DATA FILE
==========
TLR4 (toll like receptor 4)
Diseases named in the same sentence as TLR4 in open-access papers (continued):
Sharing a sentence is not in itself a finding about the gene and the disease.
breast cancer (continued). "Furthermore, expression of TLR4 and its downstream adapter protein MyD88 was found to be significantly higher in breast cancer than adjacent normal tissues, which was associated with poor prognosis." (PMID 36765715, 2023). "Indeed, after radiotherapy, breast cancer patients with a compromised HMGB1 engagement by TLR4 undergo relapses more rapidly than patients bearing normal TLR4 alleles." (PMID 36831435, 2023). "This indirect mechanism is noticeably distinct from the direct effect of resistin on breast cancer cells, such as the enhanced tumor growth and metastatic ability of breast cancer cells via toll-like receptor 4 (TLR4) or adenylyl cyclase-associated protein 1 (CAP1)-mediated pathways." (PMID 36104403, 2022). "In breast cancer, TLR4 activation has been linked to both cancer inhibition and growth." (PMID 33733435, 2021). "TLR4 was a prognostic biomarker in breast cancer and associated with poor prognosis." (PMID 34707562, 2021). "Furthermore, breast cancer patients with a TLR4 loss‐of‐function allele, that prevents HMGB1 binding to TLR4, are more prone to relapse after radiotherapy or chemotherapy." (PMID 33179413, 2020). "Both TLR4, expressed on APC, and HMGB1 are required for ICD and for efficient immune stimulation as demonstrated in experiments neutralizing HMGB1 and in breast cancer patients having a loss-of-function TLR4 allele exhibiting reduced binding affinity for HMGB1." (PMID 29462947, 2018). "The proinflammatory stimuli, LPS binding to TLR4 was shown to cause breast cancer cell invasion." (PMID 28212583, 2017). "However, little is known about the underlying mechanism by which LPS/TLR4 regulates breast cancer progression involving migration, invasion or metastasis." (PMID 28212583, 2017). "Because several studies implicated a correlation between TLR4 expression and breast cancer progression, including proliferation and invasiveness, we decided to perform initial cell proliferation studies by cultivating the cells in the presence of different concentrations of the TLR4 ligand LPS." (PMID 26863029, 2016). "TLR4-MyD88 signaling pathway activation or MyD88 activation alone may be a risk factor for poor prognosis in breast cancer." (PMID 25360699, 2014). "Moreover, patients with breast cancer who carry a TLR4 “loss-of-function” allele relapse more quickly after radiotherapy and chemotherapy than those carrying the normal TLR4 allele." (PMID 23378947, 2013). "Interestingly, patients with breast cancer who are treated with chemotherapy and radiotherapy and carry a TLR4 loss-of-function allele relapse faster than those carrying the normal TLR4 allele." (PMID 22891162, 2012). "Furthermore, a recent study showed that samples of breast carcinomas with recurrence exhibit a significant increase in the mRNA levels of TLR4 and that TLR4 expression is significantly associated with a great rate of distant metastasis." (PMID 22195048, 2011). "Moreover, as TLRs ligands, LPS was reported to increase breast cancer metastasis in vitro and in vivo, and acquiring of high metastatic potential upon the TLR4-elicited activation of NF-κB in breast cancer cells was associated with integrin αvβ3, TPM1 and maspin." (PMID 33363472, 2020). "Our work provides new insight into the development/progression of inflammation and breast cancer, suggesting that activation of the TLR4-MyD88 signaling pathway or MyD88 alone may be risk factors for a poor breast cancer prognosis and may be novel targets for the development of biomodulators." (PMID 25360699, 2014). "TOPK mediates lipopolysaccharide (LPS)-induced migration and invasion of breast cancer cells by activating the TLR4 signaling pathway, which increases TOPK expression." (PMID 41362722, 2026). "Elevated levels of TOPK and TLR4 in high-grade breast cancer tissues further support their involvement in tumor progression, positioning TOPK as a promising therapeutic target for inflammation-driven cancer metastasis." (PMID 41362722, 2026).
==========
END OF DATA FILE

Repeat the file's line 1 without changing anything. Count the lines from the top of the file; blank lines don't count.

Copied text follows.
TLR4 (toll like receptor 4)